Christmas in January

Jan 7

Today was another busy day for the Taylor Lighthouse team in Ethiopia. We attended and "performed" for the Christmas morning service; we took a tour of the compound with Deme (Marta and Deme are the founders of Project Mercy) and heard about Project Mercy's history a little bit; we performed a 4pm music and drama program for the house kids (the kids who live at Project Mercy); we walked around the outside of the compound, up to the hospital to find kids who were playing gana (a game played only on Christmas); we came back for dinner and went caroling after our team time together.

After these past few days, I have played more guitar in a small amount of time than I EVER have. It's great practice for me, but sometimes I feel like my guitar skills are lacking. Yesterday, Julie, Heidi, and I tried to find as much time to practice as possible because we knew we should prepare something for the services today. We practiced in the morning before lunch, in the afternoon before dinner, and in the evening after dinner. I also played for one of our dramas since our CD player is in one of the missing bags. We performed it for the morning service, practice before the 4pm service, during the 4pm service, and after dinner. So much more playing than I normally do! It's just crazy to me, but I'm glad for all the opportunities. I was really nervous for the morning service (and a little for the 4pm service), but both went really smoothly. Praise God for that definitely.

Hearing Deme speak today and experiencing the tour with him was really a privilege and a blessing for me. I love the passion he has for Project Mercy and the ministry God is doing through it. It really is amazing to me how clearly God's hand has been in the history of this place and its purposes. God has brought along the right people with the right passions and needs at the right time, and it is truly a blessing for me to see that. I feel really passionate about the ways that Project Mercy is ministering to the community at large by helping provide small business and other job opportunities, growing food for the people of Ethiopia, bringing in children of all backgrounds (mostly poor and rural) to be educated in nice quality facilities, providing skill building opportunities for men and women alike, finding sustainable ways of living to teach to the Ethiopians in the community (tukol design, growing crops, water sources), and empowering the community so that they can take ownership of the things that are happening instead of it being solely a Project Mercy project or idea. This is similar to what my church back home is seeking to do in their community as well, and I hope I can learn some things from this experience to bring back home with me.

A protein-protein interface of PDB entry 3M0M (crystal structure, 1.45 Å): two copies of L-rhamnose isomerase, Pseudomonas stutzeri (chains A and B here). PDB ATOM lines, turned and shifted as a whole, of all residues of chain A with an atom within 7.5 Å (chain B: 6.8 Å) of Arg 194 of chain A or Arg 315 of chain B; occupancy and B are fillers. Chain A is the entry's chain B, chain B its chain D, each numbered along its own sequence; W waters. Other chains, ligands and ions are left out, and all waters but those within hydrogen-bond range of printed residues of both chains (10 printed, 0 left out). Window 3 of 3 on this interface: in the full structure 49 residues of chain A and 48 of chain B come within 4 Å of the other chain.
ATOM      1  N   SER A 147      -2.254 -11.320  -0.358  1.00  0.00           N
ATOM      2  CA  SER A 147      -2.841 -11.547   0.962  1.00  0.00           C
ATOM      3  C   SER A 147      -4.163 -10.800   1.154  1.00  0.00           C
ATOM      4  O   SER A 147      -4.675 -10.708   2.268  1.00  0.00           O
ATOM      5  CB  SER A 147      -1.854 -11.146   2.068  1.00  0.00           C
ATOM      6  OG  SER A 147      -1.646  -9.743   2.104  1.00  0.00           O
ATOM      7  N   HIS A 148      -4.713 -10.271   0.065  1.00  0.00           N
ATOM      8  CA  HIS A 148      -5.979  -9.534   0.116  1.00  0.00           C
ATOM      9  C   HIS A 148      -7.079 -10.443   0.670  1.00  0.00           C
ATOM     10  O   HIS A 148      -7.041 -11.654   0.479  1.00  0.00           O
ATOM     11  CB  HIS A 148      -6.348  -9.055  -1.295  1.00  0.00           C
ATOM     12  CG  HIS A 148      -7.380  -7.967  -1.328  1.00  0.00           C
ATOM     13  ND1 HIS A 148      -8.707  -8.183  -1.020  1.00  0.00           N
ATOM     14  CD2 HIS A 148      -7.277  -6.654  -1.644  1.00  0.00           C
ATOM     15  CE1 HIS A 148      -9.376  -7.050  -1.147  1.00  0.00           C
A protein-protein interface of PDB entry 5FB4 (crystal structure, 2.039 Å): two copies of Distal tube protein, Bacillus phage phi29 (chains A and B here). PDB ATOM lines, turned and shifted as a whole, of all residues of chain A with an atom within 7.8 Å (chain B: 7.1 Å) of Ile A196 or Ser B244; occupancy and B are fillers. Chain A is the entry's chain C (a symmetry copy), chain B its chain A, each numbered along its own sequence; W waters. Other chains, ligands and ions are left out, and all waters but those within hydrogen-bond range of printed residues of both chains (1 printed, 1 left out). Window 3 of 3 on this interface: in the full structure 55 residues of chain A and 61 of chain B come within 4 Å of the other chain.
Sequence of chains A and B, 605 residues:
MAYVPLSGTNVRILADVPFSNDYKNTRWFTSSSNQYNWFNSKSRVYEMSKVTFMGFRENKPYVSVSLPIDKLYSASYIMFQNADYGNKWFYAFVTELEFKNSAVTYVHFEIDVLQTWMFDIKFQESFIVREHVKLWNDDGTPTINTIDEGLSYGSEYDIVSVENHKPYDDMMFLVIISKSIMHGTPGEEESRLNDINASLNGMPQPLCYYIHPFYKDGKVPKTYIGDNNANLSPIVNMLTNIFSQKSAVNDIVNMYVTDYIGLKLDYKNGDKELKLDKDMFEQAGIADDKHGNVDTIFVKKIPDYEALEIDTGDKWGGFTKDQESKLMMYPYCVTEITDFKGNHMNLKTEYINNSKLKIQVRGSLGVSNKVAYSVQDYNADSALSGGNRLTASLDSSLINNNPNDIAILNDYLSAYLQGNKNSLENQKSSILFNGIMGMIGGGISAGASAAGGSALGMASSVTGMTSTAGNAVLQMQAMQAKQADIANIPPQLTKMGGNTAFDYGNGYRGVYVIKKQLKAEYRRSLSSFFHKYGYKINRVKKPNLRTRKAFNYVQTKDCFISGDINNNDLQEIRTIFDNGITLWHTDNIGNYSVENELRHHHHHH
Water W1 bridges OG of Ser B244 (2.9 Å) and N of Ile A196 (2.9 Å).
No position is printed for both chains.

This is one of the gardens on the compound in which they grow food not only to feed those who live on the compound but also to feed people outside the compound and sell to people so they can take it to market and make a profit. They also use some non native foods to make the food more marketable, and they use agricultural techniques that are new to the people to teach them how to better grow their own crops.

Talking to children outside of the compound today was a really good thing for me and also and eye-opening experience for me to better understand how the culture views us as white Americans. I got to know a few girls pretty well just from putting myself out there a little bit. I got to know names, grades, and ages, but the most fun part was being able to make fun of them and tease them a little after they made fun of me for not speaking Amharic or knowing what they were saying. I caught on, though, and it was really cool and unique to be able to engage with them in that way. The language barrier works in humor's favor. Some boys came up to me and were teasing me and being rambunctious, and the girls that I was with defended me and told me to ignore them. It was cute, and I felt like that was an indicator of some small trust or personal connection that we were able to develop in that short time of speaking only a few English phrases to one another (name, age, grade). They also taught me a little Amharic (or tried to teach me), which I also thought was cool. After we visited those kids, we came back for dinner.